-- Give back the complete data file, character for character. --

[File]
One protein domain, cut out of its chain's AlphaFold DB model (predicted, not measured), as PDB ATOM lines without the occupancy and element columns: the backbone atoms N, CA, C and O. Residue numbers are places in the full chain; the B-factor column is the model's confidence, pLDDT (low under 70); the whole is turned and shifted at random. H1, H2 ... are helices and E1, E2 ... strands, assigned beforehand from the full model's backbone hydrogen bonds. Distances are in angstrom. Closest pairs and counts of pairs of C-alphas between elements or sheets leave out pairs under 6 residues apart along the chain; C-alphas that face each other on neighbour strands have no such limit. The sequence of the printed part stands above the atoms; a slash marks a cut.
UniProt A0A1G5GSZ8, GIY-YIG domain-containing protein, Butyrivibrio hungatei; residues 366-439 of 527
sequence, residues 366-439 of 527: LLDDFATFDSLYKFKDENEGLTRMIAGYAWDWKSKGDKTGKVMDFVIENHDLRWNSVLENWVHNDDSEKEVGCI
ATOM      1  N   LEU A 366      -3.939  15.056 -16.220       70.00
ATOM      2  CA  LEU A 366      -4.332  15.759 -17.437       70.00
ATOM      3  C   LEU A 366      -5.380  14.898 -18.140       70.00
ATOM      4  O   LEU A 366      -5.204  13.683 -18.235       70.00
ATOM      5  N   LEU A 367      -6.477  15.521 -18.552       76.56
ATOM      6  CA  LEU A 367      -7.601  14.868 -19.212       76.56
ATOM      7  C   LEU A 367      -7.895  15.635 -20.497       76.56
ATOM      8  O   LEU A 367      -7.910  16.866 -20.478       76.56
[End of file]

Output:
One protein domain, cut out of its chain's AlphaFold DB model (predicted, not measured), as PDB ATOM lines without the occupancy and element columns: the backbone atoms N, CA, C and O. Residue numbers are places in the full chain; the B-factor column is the model's confidence, pLDDT (low under 70); the whole is turned and shifted at random. H1, H2 ... are helices and E1, E2 ... strands, assigned beforehand from the full model's backbone hydrogen bonds. Distances are in angstrom. Closest pairs and counts of pairs of C-alphas between elements or sheets leave out pairs under 6 residues apart along the chain; C-alphas that face each other on neighbour strands have no such limit. The sequence of the printed part stands above the atoms; a slash marks a cut.
UniProt A0A1G5GSZ8, GIY-YIG domain-containing protein, Butyrivibrio hungatei; residues 366-439 of 527
sequence, residues 366-439 of 527: LLDDFATFDSLYKFKDENEGLTRMIAGYAWDWKSKGDKTGKVMDFVIENHDLRWNSVLENWVHNDDSEKEVGCI
ATOM      1  N   LEU A 366      -3.939  15.056 -16.220       70.00
ATOM      2  CA  LEU A 366      -4.332  15.759 -17.437       70.00
ATOM      3  C   LEU A 366      -5.380  14.898 -18.140       70.00
ATOM      4  O   LEU A 366      -5.204  13.683 -18.235       70.00
ATOM      5  N   LEU A 367      -6.477  15.521 -18.552       76.56
ATOM      6  CA  LEU A 367      -7.601  14.868 -19.212       76.56
ATOM      7  C   LEU A 367      -7.895  15.635 -20.497       76.56
ATOM      8  O   LEU A 367      -7.910  16.866 -20.478       76.56